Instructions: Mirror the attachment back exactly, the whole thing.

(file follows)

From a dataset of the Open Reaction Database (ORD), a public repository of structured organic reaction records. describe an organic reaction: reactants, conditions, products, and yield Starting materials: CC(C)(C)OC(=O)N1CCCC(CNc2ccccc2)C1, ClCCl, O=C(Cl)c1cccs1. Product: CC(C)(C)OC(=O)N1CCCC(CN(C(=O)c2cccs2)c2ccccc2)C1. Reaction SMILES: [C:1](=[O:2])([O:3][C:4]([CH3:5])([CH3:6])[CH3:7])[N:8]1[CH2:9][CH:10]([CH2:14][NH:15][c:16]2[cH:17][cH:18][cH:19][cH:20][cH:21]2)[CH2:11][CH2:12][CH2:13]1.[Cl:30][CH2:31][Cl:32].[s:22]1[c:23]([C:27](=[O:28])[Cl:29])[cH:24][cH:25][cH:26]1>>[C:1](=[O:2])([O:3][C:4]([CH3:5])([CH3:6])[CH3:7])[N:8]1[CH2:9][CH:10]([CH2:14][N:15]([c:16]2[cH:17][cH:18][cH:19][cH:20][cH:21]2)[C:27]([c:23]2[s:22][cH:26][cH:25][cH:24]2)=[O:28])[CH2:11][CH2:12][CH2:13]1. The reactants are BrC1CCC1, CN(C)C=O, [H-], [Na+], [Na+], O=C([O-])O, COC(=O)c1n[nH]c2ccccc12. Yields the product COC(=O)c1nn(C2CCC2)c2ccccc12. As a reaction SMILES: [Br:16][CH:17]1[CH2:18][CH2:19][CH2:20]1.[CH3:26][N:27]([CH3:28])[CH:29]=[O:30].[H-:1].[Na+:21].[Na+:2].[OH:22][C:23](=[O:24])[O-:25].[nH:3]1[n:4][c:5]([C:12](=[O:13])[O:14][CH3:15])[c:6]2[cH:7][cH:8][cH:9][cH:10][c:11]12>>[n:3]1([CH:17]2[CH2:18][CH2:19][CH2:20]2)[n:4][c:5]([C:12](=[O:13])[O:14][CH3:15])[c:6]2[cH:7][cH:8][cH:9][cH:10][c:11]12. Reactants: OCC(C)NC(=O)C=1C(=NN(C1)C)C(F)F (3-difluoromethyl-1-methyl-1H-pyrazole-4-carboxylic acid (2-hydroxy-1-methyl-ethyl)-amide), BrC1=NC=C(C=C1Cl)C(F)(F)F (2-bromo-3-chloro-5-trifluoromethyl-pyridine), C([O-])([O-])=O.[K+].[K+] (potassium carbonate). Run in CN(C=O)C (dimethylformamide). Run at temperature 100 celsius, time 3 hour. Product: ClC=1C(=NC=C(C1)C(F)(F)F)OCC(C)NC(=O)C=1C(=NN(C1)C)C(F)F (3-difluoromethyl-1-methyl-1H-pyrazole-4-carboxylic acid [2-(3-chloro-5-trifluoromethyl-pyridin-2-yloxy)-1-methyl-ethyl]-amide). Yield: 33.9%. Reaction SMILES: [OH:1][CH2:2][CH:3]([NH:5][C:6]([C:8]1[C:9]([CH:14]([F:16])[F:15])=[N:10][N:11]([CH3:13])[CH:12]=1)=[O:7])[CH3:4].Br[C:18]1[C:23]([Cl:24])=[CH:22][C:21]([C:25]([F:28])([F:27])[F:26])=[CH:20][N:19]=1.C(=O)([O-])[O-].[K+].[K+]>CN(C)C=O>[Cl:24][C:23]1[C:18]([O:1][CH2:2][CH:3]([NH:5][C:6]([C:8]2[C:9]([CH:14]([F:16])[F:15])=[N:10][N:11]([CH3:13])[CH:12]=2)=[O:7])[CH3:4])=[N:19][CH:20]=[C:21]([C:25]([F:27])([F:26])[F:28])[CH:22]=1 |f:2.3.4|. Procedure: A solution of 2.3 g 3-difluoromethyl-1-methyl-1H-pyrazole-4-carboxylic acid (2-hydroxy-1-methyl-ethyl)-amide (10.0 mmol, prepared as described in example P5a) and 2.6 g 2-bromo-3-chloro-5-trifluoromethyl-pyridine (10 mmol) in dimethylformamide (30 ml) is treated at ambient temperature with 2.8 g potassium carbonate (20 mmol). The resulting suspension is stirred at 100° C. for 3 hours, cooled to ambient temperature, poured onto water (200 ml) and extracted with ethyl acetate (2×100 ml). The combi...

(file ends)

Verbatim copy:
From a dataset of the Open Reaction Database (ORD), a public repository of structured organic reaction records. describe an organic reaction: reactants, conditions, products, and yield Starting materials: CC(C)(C)OC(=O)N1CCCC(CNc2ccccc2)C1, ClCCl, O=C(Cl)c1cccs1. Product: CC(C)(C)OC(=O)N1CCCC(CN(C(=O)c2cccs2)c2ccccc2)C1. Reaction SMILES: [C:1](=[O:2])([O:3][C:4]([CH3:5])([CH3:6])[CH3:7])[N:8]1[CH2:9][CH:10]([CH2:14][NH:15][c:16]2[cH:17][cH:18][cH:19][cH:20][cH:21]2)[CH2:11][CH2:12][CH2:13]1.[Cl:30][CH2:31][Cl:32].[s:22]1[c:23]([C:27](=[O:28])[Cl:29])[cH:24][cH:25][cH:26]1>>[C:1](=[O:2])([O:3][C:4]([CH3:5])([CH3:6])[CH3:7])[N:8]1[CH2:9][CH:10]([CH2:14][N:15]([c:16]2[cH:17][cH:18][cH:19][cH:20][cH:21]2)[C:27]([c:23]2[s:22][cH:26][cH:25][cH:24]2)=[O:28])[CH2:11][CH2:12][CH2:13]1. The reactants are BrC1CCC1, CN(C)C=O, [H-], [Na+], [Na+], O=C([O-])O, COC(=O)c1n[nH]c2ccccc12. Yields the product COC(=O)c1nn(C2CCC2)c2ccccc12. As a reaction SMILES: [Br:16][CH:17]1[CH2:18][CH2:19][CH2:20]1.[CH3:26][N:27]([CH3:28])[CH:29]=[O:30].[H-:1].[Na+:21].[Na+:2].[OH:22][C:23](=[O:24])[O-:25].[nH:3]1[n:4][c:5]([C:12](=[O:13])[O:14][CH3:15])[c:6]2[cH:7][cH:8][cH:9][cH:10][c:11]12>>[n:3]1([CH:17]2[CH2:18][CH2:19][CH2:20]2)[n:4][c:5]([C:12](=[O:13])[O:14][CH3:15])[c:6]2[cH:7][cH:8][cH:9][cH:10][c:11]12. Reactants: OCC(C)NC(=O)C=1C(=NN(C1)C)C(F)F (3-difluoromethyl-1-methyl-1H-pyrazole-4-carboxylic acid (2-hydroxy-1-methyl-ethyl)-amide), BrC1=NC=C(C=C1Cl)C(F)(F)F (2-bromo-3-chloro-5-trifluoromethyl-pyridine), C([O-])([O-])=O.[K+].[K+] (potassium carbonate). Run in CN(C=O)C (dimethylformamide). Run at temperature 100 celsius, time 3 hour. Product: ClC=1C(=NC=C(C1)C(F)(F)F)OCC(C)NC(=O)C=1C(=NN(C1)C)C(F)F (3-difluoromethyl-1-methyl-1H-pyrazole-4-carboxylic acid [2-(3-chloro-5-trifluoromethyl-pyridin-2-yloxy)-1-methyl-ethyl]-amide). Yield: 33.9%. Reaction SMILES: [OH:1][CH2:2][CH:3]([NH:5][C:6]([C:8]1[C:9]([CH:14]([F:16])[F:15])=[N:10][N:11]([CH3:13])[CH:12]=1)=[O:7])[CH3:4].Br[C:18]1[C:23]([Cl:24])=[CH:22][C:21]([C:25]([F:28])([F:27])[F:26])=[CH:20][N:19]=1.C(=O)([O-])[O-].[K+].[K+]>CN(C)C=O>[Cl:24][C:23]1[C:18]([O:1][CH2:2][CH:3]([NH:5][C:6]([C:8]2[C:9]([CH:14]([F:16])[F:15])=[N:10][N:11]([CH3:13])[CH:12]=2)=[O:7])[CH3:4])=[N:19][CH:20]=[C:21]([C:25]([F:27])([F:26])[F:28])[CH:22]=1 |f:2.3.4|. Procedure: A solution of 2.3 g 3-difluoromethyl-1-methyl-1H-pyrazole-4-carboxylic acid (2-hydroxy-1-methyl-ethyl)-amide (10.0 mmol, prepared as described in example P5a) and 2.6 g 2-bromo-3-chloro-5-trifluoromethyl-pyridine (10 mmol) in dimethylformamide (30 ml) is treated at ambient temperature with 2.8 g potassium carbonate (20 mmol). The resulting suspension is stirred at 100° C. for 3 hours, cooled to ambient temperature, poured onto water (200 ml) and extracted with ethyl acetate (2×100 ml). The combi...